If the train crash scene didn’t prove that Atlas Shrugged is actually a horror book, I don’t know what will. As the cronies start imposing more and more restrictions and artificial obstacles on productive people, the more productive people quit, leaving the infrastructure to take care of itself. Infrastructure gets broken, people die in accidents, starve and freeze to death. It’s not very surprising that it happens, when things are no longer being run properly. But does it mean the passengers on board the Comet brought their deaths on themselves?
I will remind you what happens in that scene. Some very important politician named Kip Chalmers is on board the Comet, the fastest train in Taggart Transcontinental. The best employees of that company quit a long time ago, when the Directive 10-289 was issued by the government, making it illegal to quit your job, get a new job, or pay/get paid more than you did in the previous year. Some good employees are left, but those who are gone were replaced by lazy people who love the job security that Directive 10-289 brings. This sad state of affairs leads to poor company performance, and the Comet’s Diesel engine goes off track. It can’t be repaired, and another Diesel engine can’t be acquired any time soon. The only engine available is a coal-burning engine… but it can’t be used, because an eight-mile tunnel is ahead, and a coal-burning engine inside a tunnel is a deadly combination.
Kip Chalmers doesn’t want to understand any of that. He has a very important political campaign coming up, and needs to be in San Francisco on time. He demands that an engine is given to him immediately, and threatens to have employees fired if they don’t comply with his wishes:
“ Slowly, patiently, with contemptuous politeness, the conductor gave him an exact account of the situation. But years ago, in grammar school, in high school, in college, Kip Chalmers had been taught that man does not and need not live by reason.
“Damn your tunnel!” he screamed. “Do you think I’m going to let you hold me up because of some miserable tunnel? Do you want to wreck vital national plans on account of a tunnel? Tell your engineer that I must be in San Francisco by evening and that he’s got to get me there!”
“That’s your job, not mine!”
“There is no way to do it.”
“The find a way, God damn you!”
The conductor did not answer.
“Do you think I’ll let your miserable technological problems interfere with crucial social issues? Do you know who I am? Tell that engineer to start moving, if he values his job!””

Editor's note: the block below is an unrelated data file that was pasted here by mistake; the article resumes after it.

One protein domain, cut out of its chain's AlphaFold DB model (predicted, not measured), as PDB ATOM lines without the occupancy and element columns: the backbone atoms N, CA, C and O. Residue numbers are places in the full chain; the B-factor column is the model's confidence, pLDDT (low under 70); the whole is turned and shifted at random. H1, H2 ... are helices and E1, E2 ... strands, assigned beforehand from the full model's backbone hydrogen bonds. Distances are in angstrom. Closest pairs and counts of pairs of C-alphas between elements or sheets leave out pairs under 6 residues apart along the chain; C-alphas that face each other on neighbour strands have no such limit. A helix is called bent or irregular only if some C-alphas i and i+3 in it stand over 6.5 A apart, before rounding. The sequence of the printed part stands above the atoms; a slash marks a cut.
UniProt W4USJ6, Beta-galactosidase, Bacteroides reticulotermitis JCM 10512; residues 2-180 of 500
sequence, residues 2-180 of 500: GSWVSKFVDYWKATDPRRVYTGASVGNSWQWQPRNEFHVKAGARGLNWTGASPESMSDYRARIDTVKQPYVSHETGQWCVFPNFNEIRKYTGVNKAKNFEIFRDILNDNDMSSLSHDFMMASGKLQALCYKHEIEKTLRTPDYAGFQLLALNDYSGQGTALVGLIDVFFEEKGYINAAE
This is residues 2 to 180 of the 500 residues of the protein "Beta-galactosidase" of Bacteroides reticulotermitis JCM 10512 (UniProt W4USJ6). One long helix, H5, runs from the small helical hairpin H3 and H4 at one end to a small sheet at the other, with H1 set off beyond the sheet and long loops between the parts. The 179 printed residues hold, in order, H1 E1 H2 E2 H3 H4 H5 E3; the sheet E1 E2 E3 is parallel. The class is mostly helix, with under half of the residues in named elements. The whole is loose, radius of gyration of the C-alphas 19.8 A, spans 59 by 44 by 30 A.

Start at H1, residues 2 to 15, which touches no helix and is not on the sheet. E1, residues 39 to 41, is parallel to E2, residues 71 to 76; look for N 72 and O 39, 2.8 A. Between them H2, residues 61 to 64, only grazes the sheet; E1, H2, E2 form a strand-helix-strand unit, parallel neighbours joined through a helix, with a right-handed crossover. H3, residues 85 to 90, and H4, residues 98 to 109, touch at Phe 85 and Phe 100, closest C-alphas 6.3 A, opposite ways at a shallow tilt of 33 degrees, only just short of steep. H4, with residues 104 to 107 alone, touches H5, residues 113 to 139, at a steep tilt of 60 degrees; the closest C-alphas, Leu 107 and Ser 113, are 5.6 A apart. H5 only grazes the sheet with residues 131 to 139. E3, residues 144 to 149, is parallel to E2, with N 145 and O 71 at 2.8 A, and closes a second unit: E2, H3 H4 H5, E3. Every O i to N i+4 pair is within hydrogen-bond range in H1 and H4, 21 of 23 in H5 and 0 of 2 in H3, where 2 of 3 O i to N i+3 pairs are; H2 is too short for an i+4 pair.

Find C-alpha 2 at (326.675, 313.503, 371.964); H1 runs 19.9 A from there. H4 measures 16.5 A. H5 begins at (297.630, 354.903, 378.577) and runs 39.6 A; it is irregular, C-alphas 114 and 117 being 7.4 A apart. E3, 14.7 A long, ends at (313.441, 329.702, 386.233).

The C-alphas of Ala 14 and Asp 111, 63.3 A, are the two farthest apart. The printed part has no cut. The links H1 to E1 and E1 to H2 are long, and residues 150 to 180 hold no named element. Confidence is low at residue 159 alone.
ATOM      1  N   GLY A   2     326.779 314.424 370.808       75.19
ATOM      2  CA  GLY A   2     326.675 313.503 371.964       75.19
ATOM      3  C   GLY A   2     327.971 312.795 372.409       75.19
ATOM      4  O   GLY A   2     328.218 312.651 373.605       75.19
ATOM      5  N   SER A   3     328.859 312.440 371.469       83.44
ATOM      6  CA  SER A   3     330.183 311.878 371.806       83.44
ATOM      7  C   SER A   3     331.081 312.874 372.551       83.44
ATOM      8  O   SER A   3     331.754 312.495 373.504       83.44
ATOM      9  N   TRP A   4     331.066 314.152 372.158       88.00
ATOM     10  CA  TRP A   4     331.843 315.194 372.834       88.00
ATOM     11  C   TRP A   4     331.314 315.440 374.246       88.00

Kip Chalmers thinks the employees are just not working hard enough, and if he threatens and presses them hard enough, they will produce the engine they must be hiding away, and give him what he wants:
“Years ago, in college, he had been taught that the only effective means to impel men to action was fear.”
The employees thus are in a lose-lose position. If they refuse to give Kip Chalmers what he wants, they will lose their only allowed jobs and starve along with their families. If they comply, they will send hundreds of people to their deaths, and possibly be blamed for it, too. And thus the fate of the passengers is decided – the employees give them the coal burning engine, and send them into the tunnel. Each employee carefully avoids being seen as the decision-maker, and thus the “fall guy”. Eventually some naive young boy becomes the fall guy. The passengers suffocate inside the tunnel, then an army train crashes into them, the whole tunnel explodes and collapses. Who’s to blame? No one, and everyone. I believe this scene demonstrates what kind of disaster collective lack of competence or responsibility can lead to.
Here is what Rand has to say about the passengers on board the Comet, and this is what many critics find cruel and outrageous:
“It is said that catastrophes are a matter of pure chance, and there were those who would have said that the passengers of the Comet were not guilty or responsible for the thing that happened to them.”